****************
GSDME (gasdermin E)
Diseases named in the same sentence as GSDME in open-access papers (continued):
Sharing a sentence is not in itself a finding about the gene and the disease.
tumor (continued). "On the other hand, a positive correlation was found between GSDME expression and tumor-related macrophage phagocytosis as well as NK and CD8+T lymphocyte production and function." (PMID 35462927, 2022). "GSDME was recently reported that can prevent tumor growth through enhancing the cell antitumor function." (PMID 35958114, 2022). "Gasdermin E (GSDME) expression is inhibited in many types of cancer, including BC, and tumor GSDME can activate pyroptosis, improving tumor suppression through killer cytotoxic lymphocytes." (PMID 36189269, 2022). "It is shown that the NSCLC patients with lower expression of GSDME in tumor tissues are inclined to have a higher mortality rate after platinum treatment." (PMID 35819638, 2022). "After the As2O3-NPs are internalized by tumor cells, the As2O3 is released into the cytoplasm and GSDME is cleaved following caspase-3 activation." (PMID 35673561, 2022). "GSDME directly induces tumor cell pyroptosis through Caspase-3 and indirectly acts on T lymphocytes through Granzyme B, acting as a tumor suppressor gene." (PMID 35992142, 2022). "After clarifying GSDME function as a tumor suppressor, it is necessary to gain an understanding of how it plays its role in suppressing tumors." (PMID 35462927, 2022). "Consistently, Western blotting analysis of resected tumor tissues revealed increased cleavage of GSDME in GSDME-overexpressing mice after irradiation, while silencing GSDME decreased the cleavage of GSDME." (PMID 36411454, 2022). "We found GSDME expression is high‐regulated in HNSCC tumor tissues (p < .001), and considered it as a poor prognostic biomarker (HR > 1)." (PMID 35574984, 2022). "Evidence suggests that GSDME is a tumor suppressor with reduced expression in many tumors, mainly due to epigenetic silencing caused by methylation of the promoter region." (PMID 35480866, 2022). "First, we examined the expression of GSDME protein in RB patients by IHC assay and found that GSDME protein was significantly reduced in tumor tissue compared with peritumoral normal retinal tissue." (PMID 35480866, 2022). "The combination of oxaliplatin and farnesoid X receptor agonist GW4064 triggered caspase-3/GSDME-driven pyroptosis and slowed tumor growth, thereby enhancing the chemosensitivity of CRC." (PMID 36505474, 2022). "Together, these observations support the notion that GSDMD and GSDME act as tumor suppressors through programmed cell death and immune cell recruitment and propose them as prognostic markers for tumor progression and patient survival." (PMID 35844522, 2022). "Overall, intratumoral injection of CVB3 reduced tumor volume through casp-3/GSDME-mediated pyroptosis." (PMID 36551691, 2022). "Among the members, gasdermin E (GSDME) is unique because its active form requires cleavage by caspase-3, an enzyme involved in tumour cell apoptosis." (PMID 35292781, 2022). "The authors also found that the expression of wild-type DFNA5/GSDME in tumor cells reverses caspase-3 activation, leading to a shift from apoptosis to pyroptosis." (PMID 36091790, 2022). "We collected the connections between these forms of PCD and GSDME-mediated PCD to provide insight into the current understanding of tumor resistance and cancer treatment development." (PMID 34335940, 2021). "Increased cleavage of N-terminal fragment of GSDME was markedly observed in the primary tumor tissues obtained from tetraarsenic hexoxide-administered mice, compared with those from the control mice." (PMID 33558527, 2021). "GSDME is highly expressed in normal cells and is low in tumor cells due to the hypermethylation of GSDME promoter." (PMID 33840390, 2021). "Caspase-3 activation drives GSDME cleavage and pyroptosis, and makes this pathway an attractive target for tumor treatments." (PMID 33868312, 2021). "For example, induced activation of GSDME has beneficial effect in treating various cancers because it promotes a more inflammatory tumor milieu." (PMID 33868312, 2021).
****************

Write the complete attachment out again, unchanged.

GSDME (gasdermin E)
Diseases named in the same sentence as GSDME in open-access papers (continued):
Sharing a sentence is not in itself a finding about the gene and the disease.
tumor (continued). "On the other hand, a positive correlation was found between GSDME expression and tumor-related macrophage phagocytosis as well as NK and CD8+T lymphocyte production and function." (PMID 35462927, 2022). "GSDME was recently reported that can prevent tumor growth through enhancing the cell antitumor function." (PMID 35958114, 2022). "Gasdermin E (GSDME) expression is inhibited in many types of cancer, including BC, and tumor GSDME can activate pyroptosis, improving tumor suppression through killer cytotoxic lymphocytes." (PMID 36189269, 2022). "It is shown that the NSCLC patients with lower expression of GSDME in tumor tissues are inclined to have a higher mortality rate after platinum treatment." (PMID 35819638, 2022). "After the As2O3-NPs are internalized by tumor cells, the As2O3 is released into the cytoplasm and GSDME is cleaved following caspase-3 activation." (PMID 35673561, 2022). "GSDME directly induces tumor cell pyroptosis through Caspase-3 and indirectly acts on T lymphocytes through Granzyme B, acting as a tumor suppressor gene." (PMID 35992142, 2022). "After clarifying GSDME function as a tumor suppressor, it is necessary to gain an understanding of how it plays its role in suppressing tumors." (PMID 35462927, 2022). "Consistently, Western blotting analysis of resected tumor tissues revealed increased cleavage of GSDME in GSDME-overexpressing mice after irradiation, while silencing GSDME decreased the cleavage of GSDME." (PMID 36411454, 2022). "We found GSDME expression is high‐regulated in HNSCC tumor tissues (p < .001), and considered it as a poor prognostic biomarker (HR > 1)." (PMID 35574984, 2022). "Evidence suggests that GSDME is a tumor suppressor with reduced expression in many tumors, mainly due to epigenetic silencing caused by methylation of the promoter region." (PMID 35480866, 2022). "First, we examined the expression of GSDME protein in RB patients by IHC assay and found that GSDME protein was significantly reduced in tumor tissue compared with peritumoral normal retinal tissue." (PMID 35480866, 2022). "The combination of oxaliplatin and farnesoid X receptor agonist GW4064 triggered caspase-3/GSDME-driven pyroptosis and slowed tumor growth, thereby enhancing the chemosensitivity of CRC." (PMID 36505474, 2022). "Together, these observations support the notion that GSDMD and GSDME act as tumor suppressors through programmed cell death and immune cell recruitment and propose them as prognostic markers for tumor progression and patient survival." (PMID 35844522, 2022). "Overall, intratumoral injection of CVB3 reduced tumor volume through casp-3/GSDME-mediated pyroptosis." (PMID 36551691, 2022). "Among the members, gasdermin E (GSDME) is unique because its active form requires cleavage by caspase-3, an enzyme involved in tumour cell apoptosis." (PMID 35292781, 2022). "The authors also found that the expression of wild-type DFNA5/GSDME in tumor cells reverses caspase-3 activation, leading to a shift from apoptosis to pyroptosis." (PMID 36091790, 2022). "We collected the connections between these forms of PCD and GSDME-mediated PCD to provide insight into the current understanding of tumor resistance and cancer treatment development." (PMID 34335940, 2021). "Increased cleavage of N-terminal fragment of GSDME was markedly observed in the primary tumor tissues obtained from tetraarsenic hexoxide-administered mice, compared with those from the control mice." (PMID 33558527, 2021). "GSDME is highly expressed in normal cells and is low in tumor cells due to the hypermethylation of GSDME promoter." (PMID 33840390, 2021). "Caspase-3 activation drives GSDME cleavage and pyroptosis, and makes this pathway an attractive target for tumor treatments." (PMID 33868312, 2021). "For example, induced activation of GSDME has beneficial effect in treating various cancers because it promotes a more inflammatory tumor milieu." (PMID 33868312, 2021).